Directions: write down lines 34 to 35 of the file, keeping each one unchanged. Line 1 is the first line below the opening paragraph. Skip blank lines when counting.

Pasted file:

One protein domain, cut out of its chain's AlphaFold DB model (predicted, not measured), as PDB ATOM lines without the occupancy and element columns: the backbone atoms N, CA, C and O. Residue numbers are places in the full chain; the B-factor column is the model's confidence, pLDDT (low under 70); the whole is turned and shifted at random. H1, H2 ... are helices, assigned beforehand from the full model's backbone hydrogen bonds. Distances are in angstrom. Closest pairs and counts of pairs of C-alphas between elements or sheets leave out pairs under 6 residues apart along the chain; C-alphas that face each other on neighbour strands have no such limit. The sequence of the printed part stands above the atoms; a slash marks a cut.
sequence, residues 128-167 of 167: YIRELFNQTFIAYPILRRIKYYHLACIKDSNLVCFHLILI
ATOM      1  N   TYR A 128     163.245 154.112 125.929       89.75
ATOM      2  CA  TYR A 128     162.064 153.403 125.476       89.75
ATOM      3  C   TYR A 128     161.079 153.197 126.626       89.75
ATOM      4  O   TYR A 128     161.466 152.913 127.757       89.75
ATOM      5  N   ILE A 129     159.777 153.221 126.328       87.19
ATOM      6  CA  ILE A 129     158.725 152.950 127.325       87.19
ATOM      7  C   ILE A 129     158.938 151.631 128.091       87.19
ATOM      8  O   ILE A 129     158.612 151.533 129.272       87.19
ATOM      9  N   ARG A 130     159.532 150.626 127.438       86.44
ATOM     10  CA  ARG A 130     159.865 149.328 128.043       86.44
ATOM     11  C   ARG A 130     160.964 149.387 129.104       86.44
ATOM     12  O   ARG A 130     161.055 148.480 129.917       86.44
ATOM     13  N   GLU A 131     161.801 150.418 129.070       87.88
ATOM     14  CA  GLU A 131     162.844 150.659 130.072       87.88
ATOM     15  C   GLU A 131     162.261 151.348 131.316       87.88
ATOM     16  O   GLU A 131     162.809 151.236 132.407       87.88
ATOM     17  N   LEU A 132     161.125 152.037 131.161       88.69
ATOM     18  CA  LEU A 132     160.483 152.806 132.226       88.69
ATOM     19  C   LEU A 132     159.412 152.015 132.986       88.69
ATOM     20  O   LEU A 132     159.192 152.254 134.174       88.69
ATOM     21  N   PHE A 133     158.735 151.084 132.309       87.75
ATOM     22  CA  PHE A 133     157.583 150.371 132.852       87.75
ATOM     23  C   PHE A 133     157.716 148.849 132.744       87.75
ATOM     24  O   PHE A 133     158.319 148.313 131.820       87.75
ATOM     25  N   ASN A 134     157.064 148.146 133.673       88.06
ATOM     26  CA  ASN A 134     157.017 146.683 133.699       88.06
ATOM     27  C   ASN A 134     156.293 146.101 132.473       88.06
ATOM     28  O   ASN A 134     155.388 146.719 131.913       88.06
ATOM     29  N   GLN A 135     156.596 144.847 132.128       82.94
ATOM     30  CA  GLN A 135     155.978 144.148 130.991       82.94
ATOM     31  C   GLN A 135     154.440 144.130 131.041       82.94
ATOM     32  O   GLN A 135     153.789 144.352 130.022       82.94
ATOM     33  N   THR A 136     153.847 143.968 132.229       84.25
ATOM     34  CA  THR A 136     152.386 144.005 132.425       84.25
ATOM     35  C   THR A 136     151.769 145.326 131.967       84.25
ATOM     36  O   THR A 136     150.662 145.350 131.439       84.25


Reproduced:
ATOM     33  N   THR A 136     153.847 143.968 132.229       84.25
ATOM     34  CA  THR A 136     152.386 144.005 132.425       84.25